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You can find it here.

I also created this flotsam assemblage pendant

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…from a piece of wave worn aluminium…

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…which I beachcombed ages ago and just love; a piece of tactile driftwood and a long nugget of sea glass which sat in the groove of that grain perfectly.

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A treasured oval piece of multicoloured Seaham sea glass went into a vintage pendant.

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And rich green oval nugget of sea glass went into another vintage pendant.

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In fact I managed to find and nearly match so many lovely green pieces that I was able to add a pair of upcycled vintage clip on earrings

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..and a bracelet.

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It’s lovely to be able to reuse some of these gorgeous pieces and bring broken jewellery back to life again.

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I’m on a roll!

An upcycled bracelet,

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Pisces necklace,

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Branch necklace,

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Green daisy necklace,

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Broken vintage brooch turned into a pendant

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…and another upcycled broken brooch. This one does actually have embroidery in it!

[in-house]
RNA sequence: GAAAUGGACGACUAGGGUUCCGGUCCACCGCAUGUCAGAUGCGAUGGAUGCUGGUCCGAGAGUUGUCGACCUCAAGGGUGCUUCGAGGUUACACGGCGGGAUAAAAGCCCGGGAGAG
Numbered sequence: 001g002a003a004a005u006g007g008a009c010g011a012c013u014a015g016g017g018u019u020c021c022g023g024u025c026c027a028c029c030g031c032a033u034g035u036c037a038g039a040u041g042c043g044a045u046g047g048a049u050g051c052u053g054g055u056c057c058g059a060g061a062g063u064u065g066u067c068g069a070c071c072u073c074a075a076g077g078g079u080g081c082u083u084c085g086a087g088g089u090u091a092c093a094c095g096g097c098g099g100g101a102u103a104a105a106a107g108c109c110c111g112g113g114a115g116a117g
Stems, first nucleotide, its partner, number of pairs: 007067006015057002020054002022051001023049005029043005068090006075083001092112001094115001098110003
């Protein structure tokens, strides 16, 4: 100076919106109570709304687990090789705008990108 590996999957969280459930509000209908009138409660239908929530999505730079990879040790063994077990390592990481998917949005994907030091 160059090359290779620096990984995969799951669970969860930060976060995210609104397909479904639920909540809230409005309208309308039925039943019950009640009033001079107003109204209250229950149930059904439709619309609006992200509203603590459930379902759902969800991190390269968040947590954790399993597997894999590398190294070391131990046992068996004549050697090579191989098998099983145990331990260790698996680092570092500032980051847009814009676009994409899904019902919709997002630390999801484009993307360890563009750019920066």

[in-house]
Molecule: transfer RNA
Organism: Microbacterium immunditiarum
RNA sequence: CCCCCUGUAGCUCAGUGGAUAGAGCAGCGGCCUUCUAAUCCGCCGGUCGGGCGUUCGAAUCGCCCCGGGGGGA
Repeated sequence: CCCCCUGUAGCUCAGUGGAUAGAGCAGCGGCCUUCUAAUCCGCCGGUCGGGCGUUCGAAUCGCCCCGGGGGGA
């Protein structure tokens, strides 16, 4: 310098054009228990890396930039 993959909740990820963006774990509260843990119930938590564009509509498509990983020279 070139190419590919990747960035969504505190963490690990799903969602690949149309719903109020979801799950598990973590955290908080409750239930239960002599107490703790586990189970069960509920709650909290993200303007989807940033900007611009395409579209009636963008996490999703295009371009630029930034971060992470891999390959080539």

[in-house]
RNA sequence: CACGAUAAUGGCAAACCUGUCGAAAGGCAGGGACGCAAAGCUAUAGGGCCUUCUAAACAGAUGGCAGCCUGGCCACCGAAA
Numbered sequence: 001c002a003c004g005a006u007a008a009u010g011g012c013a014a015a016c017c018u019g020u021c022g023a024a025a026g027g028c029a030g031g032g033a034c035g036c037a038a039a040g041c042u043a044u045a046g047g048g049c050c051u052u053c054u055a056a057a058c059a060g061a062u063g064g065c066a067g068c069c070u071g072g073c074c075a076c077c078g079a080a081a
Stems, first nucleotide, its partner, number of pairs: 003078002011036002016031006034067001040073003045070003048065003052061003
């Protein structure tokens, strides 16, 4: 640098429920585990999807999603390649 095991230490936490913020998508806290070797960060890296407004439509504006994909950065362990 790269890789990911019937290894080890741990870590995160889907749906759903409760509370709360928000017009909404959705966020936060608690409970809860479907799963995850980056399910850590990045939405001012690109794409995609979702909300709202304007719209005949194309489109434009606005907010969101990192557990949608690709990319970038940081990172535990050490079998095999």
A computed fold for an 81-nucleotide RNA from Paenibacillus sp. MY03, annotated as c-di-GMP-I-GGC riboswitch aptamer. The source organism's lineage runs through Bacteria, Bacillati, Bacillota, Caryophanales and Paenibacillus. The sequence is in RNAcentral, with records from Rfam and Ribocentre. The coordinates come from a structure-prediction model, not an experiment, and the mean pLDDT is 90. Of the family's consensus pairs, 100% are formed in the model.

The main piece was a ring brooch in lovely condition with all the original stones intact, but no pin, so I got rid of the remains of the pin mountings and decided to fill the middle with a back stitched spider’s web, rather like a Dorset button.

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I’d got about a third of the way through the stitching when I looked on the back and decided I preferred that effect. So out it all came and I started again!

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Much better.

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Filling up the space nicely…

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…and completed.

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The thread is quite a thickish cotton and the web is really firm and sturdy. The back is neat too, but I’m pleased I chose to restitch it.

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I added a vintage bar tie-pin as the brooch back and it covers the scars of the old closure quite nicely.

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Very pleased with this!

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The only other sewing I’ve been doing is a major repair job on one of our Scunthorpe Little Theatre Club costumes – a wartime woollen coat that somebody has turned into a pirate captain type coat. Various seams have given way and the gold braid is coming adrift everywhere.

Not creative in quite the same way, but extremely satisfying.

 

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Not much more to see with the blue crazy patchwork, but I have been upcycling/making jewellery again.

First was a simple brushed stainless steel pendant, probably 1970s. I had various ideas for embroidery to add to it, mostly on a second smaller disc, hanging from a jump ring through the top hole, but when I went looking for a jump ring, I found one of my hand cut reticulated brass discs and that was that.